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ARQ (Santiago)

versión On-line ISSN 0717-6996

ARQ (Santiago)  no.102 Santiago ago. 2019

http://dx.doi.org/10.4067/S0717-69962019000200070 

Works & projects

Building over Plaza de Armas Subway Station: a New Urban Hall

Alejandro Beals1 

Loreto Lyon2 

1 Profesor, Escuela de Arquitectura , Pontificia Universidad Católica de Chile. info@beals-lyon.cl

2 Profesora, Escuela de Arquitectura, Pontificia Universidad Católica de Chile. info@beals-lyon.cl

Abstract

One of the most obvious and widespread forms of financial speculation is the multiplication of urban land: building as much as possible in order to maximize profitability. Hence, when that does not happen, it is remarkable. Especially in this case, where the subway company Metro de Santiago not only decided to build just enough to complete the city without saturating it, but also opted for architectural speculation as a way of giving something back to public space.

Keywords: speculation; building; heritage; mobility; project

Source: Cristian Valenzuela

Figure 1 

With this project Metro adopts a new urban strategy intended at the construction of buildings on top of its underground stations, to protect the continuity of the urban fabric, mitigate the negative impacts on its stations’ surroundings, and take advantage of alternative profits on sites located in areas of high density and demand.

Source: © Beals Lyon Arquitectos

Figure 2 

This particular building is located on the corner of the Catedral and Bandera streets intersection, an area with a strong heritage and pedestrian character in the center of Santiago. Therefore, the project aims to return the building to its original form as part of a continuous façade while configuring the public space around it.

Figure 3 Formwork 

Source: © Beals Lyon Arquitectos

Figure 4 

At the pedestrian level, the most characteristic feature is the station’s entrance hall: a plinth built by a series of reinforced concrete vaults that account for the plot’s restriction to distribute the structural loads along its perimeter. This structural/spatial form becomes the most characteristic feature of the station hall.

Figure 5 Plans 

Figure 6 Plans 

The new urban hall seeks to bring to the city surface something of the atmosphere below and vice versa. On the one hand, a sort of artificial cavern serves as a threshold to the underground world. On the other, for those who disembark here, this will be the first place to approach the most representative icons in the historic center: the Plaza de Armas, the Metropolitan Cathedral, the National Congress and its surrounding gardens, all of which are directly visible from the interior hall.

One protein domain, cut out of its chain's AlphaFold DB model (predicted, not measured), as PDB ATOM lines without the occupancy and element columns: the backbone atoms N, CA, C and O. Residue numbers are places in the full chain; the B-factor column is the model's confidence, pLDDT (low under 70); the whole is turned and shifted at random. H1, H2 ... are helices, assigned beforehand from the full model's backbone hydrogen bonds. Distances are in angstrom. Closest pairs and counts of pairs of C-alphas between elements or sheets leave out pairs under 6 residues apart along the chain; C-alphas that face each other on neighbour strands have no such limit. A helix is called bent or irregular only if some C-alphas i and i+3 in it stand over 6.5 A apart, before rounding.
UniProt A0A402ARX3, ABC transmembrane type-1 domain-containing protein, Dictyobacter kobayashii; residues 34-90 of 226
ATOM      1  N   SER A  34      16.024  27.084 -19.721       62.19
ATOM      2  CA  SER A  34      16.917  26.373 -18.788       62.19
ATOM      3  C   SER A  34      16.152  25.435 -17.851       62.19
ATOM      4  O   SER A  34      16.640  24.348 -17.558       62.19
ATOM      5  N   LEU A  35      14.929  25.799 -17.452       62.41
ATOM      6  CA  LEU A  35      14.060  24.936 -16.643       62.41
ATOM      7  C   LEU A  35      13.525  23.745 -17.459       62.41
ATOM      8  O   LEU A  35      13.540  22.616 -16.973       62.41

Figure 7 Cross section 

Figure 8 Longitudinal section 

Two types of vaults of different width alternate in the construction of the structure that contains the void. In turn, each vault is formed by the combination of smaller double-curved formwork modules. These are built by superimposing two plies of plywood cut with a cnc machine and coated with two layers of phenolic plate.

Above the plinth, a substructure of prefabricated concrete columns and a double envelope made of glass and alabaster stone cladding provides an opaque and monolithic appearance from the exterior, while allowing natural light to enter the open plan around its perimeter. Thus, the overall impression is that of a continuous and uniform façade with neighboring buildings, due to the maintenance of materials, lines, and proportions, as well as what we call the ‘fine grain,’ a repetition and decomposition of smaller elements, which can be appreciated by an attentive gaze focused on details.

Fuente: © Cristian Valenzuela

Figure 10 

Figure 11 

At nightfall, the alabaster facades light up from the inside. The formerly opaque volume is transformed into a kind of urban lamp that announces - through a dim, diffuse brightness - the building’s public status.

Source: © Cristian Valenzuela

Figure 12 

Building over Plaza de Armas subway station

Architects: Alejandro Beals, Loreto Lyon

Contributors: Raúl Avilla, Nicolás Frenkiel, Gonzalo Torres, Andrés Lira

Location: Calle Catedral 1111, Santiago, Chile

Client: METRO SA

Structural engineering: Worley Parsons Ingeniería

Construction: PERI Chile

Lighting: Pascal Chataurd (llD)

Materials: Hormigón armado, piedra basalto, alabastro

Built area: 3.850 m2

Site area: 1.100 m2

Project year: 2014-2016

Construction year: 2018-2019

Models: Alejandro Lüer

Renders: RenderLab

*

Alejandro Beals Architect, Pontificia Universidad Católica de Chile, 2001. MPhil in Architecture from the Royal College of Art (RCA), London (2013), where he researched about blurriness and ambiguity in architecture, under the supervision of professor Nigel Coates. In 2012 he founds Beals Lyon Arquitectos together with Loreto Lyon. He currently teaches studio at the Pontificia Universidad Católica de Chile.

**

Loreto Lyon Architect, Pontificia Universidad Católica de Chile, 2005. MSc in Environmental Design and Engineering from the Bartlett, University College London (UCL), 2011. In 2012 she founds Beals Lyon Arquitectos together with Alejandro Beals. She currently teaches studio both at the Pontificia Universidad Católica and the Universidad San Sebastián in Chile.

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